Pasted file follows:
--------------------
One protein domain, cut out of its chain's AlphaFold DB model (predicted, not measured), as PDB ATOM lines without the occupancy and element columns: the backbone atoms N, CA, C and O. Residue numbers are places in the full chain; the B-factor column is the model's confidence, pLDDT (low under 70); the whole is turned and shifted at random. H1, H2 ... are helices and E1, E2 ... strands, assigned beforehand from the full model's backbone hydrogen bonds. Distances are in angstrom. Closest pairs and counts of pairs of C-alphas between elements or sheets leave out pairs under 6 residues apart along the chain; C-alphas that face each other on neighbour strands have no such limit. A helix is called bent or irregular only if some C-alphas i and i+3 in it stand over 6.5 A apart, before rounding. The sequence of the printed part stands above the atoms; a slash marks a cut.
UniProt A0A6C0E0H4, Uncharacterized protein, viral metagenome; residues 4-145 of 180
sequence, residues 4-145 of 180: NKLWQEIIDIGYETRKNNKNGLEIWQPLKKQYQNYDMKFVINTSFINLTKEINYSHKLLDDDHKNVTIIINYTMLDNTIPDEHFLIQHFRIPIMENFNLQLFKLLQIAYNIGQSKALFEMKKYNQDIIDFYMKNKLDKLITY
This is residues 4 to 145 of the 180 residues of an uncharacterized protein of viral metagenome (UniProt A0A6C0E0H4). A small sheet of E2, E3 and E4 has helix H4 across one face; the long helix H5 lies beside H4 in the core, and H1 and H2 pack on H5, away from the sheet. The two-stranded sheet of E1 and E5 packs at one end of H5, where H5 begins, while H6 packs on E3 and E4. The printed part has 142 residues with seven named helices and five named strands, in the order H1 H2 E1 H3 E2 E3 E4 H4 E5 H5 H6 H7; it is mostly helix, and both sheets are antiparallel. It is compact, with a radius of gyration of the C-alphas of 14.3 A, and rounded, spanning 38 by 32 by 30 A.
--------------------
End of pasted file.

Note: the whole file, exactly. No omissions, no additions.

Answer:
One protein domain, cut out of its chain's AlphaFold DB model (predicted, not measured), as PDB ATOM lines without the occupancy and element columns: the backbone atoms N, CA, C and O. Residue numbers are places in the full chain; the B-factor column is the model's confidence, pLDDT (low under 70); the whole is turned and shifted at random. H1, H2 ... are helices and E1, E2 ... strands, assigned beforehand from the full model's backbone hydrogen bonds. Distances are in angstrom. Closest pairs and counts of pairs of C-alphas between elements or sheets leave out pairs under 6 residues apart along the chain; C-alphas that face each other on neighbour strands have no such limit. A helix is called bent or irregular only if some C-alphas i and i+3 in it stand over 6.5 A apart, before rounding. The sequence of the printed part stands above the atoms; a slash marks a cut.
UniProt A0A6C0E0H4, Uncharacterized protein, viral metagenome; residues 4-145 of 180
sequence, residues 4-145 of 180: NKLWQEIIDIGYETRKNNKNGLEIWQPLKKQYQNYDMKFVINTSFINLTKEINYSHKLLDDDHKNVTIIINYTMLDNTIPDEHFLIQHFRIPIMENFNLQLFKLLQIAYNIGQSKALFEMKKYNQDIIDFYMKNKLDKLITY
This is residues 4 to 145 of the 180 residues of an uncharacterized protein of viral metagenome (UniProt A0A6C0E0H4). A small sheet of E2, E3 and E4 has helix H4 across one face; the long helix H5 lies beside H4 in the core, and H1 and H2 pack on H5, away from the sheet. The two-stranded sheet of E1 and E5 packs at one end of H5, where H5 begins, while H6 packs on E3 and E4. The printed part has 142 residues with seven named helices and five named strands, in the order H1 H2 E1 H3 E2 E3 E4 H4 E5 H5 H6 H7; it is mostly helix, and both sheets are antiparallel. It is compact, with a radius of gyration of the C-alphas of 14.3 A, and rounded, spanning 38 by 32 by 30 A.